By CLAIRE PICKARD
I am sure many of you received the email about the R.A.D. Basic Physical Defense Program. How many people read it, I can’t say. Sandwiched between a letter to off-campus students from Residence Life and a College of Education Info Session bulletin, this notice from Brent House might have slipped right by you.
Intrigued by any and all unknown acronyms, I opened it. As it happens, “R.A.D.” stands for “Rape Aggression Defense,” and it is a three-day self-defense course open to female students, faculty and staff. Let it go on the record now that I am entirely in support of women taking self-defense classes, and I am glad the University is offering this opportunity.
That being said, something about the self-described “four basic principles” of the program made me wary: “Risk Awareness, Risk Reduction, Risk Recognition and Risk Avoidance.” In a society where the vast majority of sexual assaults are committed by someone the victim knows, and a great many of those are committed with the aid of alcohol or date rape drugs, where is the place for Risk Avoidance? How do unconscious women participate in Risk Recognition?
There seems to be an emphasis, not only in this self-defense class, but in our cultural dialogue as well, on factors that are non-existent in most cases of rape. This contributes to the idea that, when an attack does occur, it could have been prevented if only they had been more aware or cautious. This is rarely true, and it contributes to a dangerous culture of victim-blaming.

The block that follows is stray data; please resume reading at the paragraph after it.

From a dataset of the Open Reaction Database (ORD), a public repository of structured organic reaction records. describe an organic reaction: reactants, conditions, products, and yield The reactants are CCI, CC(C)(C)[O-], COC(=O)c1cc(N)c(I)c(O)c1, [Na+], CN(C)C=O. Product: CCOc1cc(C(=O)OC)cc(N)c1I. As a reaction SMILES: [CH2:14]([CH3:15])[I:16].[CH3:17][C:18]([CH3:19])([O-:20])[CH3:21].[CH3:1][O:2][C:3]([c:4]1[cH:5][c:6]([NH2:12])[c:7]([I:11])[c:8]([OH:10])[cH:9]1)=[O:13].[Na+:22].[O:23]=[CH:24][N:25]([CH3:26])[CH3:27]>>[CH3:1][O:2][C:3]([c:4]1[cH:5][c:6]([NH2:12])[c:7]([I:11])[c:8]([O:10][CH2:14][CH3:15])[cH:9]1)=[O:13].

The email also mentioned several times that the R.A.D. course is for women only. While I understand their well-meaning desire to create a safe space for female participants, it is notable that there is no corresponding class for men. Contrary to what our societal views on gender would have us believe, men are raped too. According to the Rape, Abuse and Incest National Network, about 10 percent of all victims are male, which seems significant enough to warrant a place for them in a college self-defense course.
What is perhaps most unnerving about this email is that it is the only email I have ever received about a program addressing sexual assault at the University of Mary Washington. Self-defense courses are a good start, but they should not be the extent of our University’s conversation on rape prevention. By sponsoring programs such as consent workshops and bystander awareness training, the administration could offer a more thorough and well-rounded approach to campus safety. Instead of “Risk Awareness” and “Risk Reduction,” that put the burden on the victim to prevent assault, we could target the source and teach people not to rape.